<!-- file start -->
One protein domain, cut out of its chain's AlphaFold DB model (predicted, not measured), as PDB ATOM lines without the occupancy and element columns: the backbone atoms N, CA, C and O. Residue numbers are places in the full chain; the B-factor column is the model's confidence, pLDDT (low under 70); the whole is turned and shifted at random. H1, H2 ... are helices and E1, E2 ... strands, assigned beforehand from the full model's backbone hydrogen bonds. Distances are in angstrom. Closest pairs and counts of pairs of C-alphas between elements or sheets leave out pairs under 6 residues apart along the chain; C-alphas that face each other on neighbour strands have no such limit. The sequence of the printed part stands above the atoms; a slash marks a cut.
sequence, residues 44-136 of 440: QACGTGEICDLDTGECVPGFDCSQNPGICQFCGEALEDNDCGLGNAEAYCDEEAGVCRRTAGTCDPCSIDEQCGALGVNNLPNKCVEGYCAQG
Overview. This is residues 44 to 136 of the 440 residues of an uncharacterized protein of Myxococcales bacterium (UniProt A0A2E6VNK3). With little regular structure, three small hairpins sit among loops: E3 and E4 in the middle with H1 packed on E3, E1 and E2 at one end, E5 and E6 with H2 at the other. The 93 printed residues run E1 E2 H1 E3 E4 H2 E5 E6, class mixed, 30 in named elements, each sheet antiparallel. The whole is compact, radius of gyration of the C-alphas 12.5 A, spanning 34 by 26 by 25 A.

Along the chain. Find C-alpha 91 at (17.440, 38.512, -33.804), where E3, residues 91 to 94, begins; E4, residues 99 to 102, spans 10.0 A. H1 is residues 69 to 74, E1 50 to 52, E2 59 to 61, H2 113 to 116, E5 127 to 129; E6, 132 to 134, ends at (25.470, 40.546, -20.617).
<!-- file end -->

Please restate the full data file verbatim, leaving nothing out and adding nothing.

One protein domain, cut out of its chain's AlphaFold DB model (predicted, not measured), as PDB ATOM lines without the occupancy and element columns: the backbone atoms N, CA, C and O. Residue numbers are places in the full chain; the B-factor column is the model's confidence, pLDDT (low under 70); the whole is turned and shifted at random. H1, H2 ... are helices and E1, E2 ... strands, assigned beforehand from the full model's backbone hydrogen bonds. Distances are in angstrom. Closest pairs and counts of pairs of C-alphas between elements or sheets leave out pairs under 6 residues apart along the chain; C-alphas that face each other on neighbour strands have no such limit. The sequence of the printed part stands above the atoms; a slash marks a cut.
sequence, residues 44-136 of 440: QACGTGEICDLDTGECVPGFDCSQNPGICQFCGEALEDNDCGLGNAEAYCDEEAGVCRRTAGTCDPCSIDEQCGALGVNNLPNKCVEGYCAQG
Overview. This is residues 44 to 136 of the 440 residues of an uncharacterized protein of Myxococcales bacterium (UniProt A0A2E6VNK3). With little regular structure, three small hairpins sit among loops: E3 and E4 in the middle with H1 packed on E3, E1 and E2 at one end, E5 and E6 with H2 at the other. The 93 printed residues run E1 E2 H1 E3 E4 H2 E5 E6, class mixed, 30 in named elements, each sheet antiparallel. The whole is compact, radius of gyration of the C-alphas 12.5 A, spanning 34 by 26 by 25 A.

Along the chain. Find C-alpha 91 at (17.440, 38.512, -33.804), where E3, residues 91 to 94, begins; E4, residues 99 to 102, spans 10.0 A. H1 is residues 69 to 74, E1 50 to 52, E2 59 to 61, H2 113 to 116, E5 127 to 129; E6, 132 to 134, ends at (25.470, 40.546, -20.617).